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A Traveler's Guide,
This review is from: Through the Jungle: A Traveler's Guide (Paperback)
This is the personal story of three years of Samantha's life as she transitioned male to female. It is told as a series of diary entries written as the events happened, interspersed with dream sequences and discussion added later as the book was written. More than just a story of what happened; it is an examination of her emotional highs and lows throughout this period.
Every person experiences their transsexual feelings differently, yet there are similarities. Samantha expresses her experience as the Beast of fear chasing her through the jungle of her emotions as she pursues her unknown future. Her diary format chronicles the highs and lows of accomplishment and setback. She loses friends, but gains new friends in unexpected places. Her father and wife are supportive throughout, while her mother gains acceptance only slowly. She transitions while employed; most coworkers react negatively, while a few are supportive. Late in her transition, her wife leaves her for a woman Samantha had considered a close friend.
Like many transsexuals, Samantha begins transition self-dosing with various hormones without professional medical care. Once she consulted a physician, she was told that she may have damaged her liver and sped up the effects of her diabetes. She cautions those following her NOT to self-dose hormones, since there can be many unexpected side effects and each person's dosage may be different.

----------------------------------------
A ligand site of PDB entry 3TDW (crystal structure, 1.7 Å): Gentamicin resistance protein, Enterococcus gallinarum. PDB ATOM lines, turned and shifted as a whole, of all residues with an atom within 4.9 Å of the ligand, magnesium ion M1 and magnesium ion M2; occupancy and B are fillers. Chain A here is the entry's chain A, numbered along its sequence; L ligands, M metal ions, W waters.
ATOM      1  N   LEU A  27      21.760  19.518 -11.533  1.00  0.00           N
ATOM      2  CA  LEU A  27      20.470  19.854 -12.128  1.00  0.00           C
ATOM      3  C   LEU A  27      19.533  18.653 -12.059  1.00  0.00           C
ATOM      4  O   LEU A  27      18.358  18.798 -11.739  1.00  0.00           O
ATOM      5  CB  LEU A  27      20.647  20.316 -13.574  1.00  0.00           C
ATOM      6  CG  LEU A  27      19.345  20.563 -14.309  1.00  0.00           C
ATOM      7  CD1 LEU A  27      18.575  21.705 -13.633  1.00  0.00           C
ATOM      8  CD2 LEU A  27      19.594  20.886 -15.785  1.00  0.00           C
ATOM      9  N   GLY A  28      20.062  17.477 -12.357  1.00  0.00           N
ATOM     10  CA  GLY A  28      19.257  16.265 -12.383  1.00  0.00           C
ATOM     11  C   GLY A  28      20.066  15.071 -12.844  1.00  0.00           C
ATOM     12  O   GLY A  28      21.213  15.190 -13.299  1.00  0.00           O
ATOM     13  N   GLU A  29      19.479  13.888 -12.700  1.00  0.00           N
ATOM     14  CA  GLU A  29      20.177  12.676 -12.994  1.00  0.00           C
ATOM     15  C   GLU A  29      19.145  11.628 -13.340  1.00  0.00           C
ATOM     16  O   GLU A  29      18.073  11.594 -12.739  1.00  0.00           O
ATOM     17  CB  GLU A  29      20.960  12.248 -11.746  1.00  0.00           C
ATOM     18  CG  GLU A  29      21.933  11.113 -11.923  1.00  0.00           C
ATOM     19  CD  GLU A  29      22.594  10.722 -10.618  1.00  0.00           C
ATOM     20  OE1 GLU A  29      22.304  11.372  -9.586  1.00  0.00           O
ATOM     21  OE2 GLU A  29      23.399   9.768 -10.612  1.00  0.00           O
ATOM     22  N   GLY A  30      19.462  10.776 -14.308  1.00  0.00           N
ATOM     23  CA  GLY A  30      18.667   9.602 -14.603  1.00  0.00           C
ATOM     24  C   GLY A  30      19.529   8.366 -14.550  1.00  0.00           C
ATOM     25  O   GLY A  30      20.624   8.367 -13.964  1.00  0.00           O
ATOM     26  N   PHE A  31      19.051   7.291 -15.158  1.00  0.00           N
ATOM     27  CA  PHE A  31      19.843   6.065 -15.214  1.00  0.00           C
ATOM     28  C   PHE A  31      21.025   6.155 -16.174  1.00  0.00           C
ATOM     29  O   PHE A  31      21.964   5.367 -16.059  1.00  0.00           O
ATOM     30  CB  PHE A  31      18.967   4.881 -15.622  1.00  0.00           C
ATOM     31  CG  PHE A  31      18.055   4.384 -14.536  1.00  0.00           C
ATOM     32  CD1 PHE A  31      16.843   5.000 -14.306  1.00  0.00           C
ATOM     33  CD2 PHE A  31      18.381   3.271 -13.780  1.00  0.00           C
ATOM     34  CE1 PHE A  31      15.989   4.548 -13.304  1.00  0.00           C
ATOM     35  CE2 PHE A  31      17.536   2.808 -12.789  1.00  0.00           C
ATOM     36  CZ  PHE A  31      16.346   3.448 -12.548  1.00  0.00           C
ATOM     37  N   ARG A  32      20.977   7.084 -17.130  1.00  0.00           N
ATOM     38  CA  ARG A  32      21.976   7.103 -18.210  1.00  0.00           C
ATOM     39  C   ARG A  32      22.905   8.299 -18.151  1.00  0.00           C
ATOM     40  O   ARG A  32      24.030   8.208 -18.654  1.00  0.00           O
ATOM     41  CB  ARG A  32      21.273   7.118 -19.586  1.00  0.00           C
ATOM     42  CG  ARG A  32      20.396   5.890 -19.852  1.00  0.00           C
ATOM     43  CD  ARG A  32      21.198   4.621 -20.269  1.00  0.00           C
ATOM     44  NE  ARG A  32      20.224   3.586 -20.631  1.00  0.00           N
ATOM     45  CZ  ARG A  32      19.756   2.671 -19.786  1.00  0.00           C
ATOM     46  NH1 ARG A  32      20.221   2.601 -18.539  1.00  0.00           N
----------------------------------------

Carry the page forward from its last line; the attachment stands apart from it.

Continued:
"Making the change male to female is not all bad and dark," she reports. "The worst parts came from my own thoughts and imagination trying to make mountains out of nothing."
Samantha's book includes a lengthy series of 23 steps to full transition, with the caveat that these are HER steps. It also includes a wonderful letter to her church - which refused to baptize her as scheduled when the pastor was told she was transgendered.
The book closes with a brief story by female to male Miles Newman, close friend to Samantha and copy editor of her book.
"Not every single person who you meet wants to do you harm; sometimes they, just like yourself, simply want not to be alone when they eat their dinner."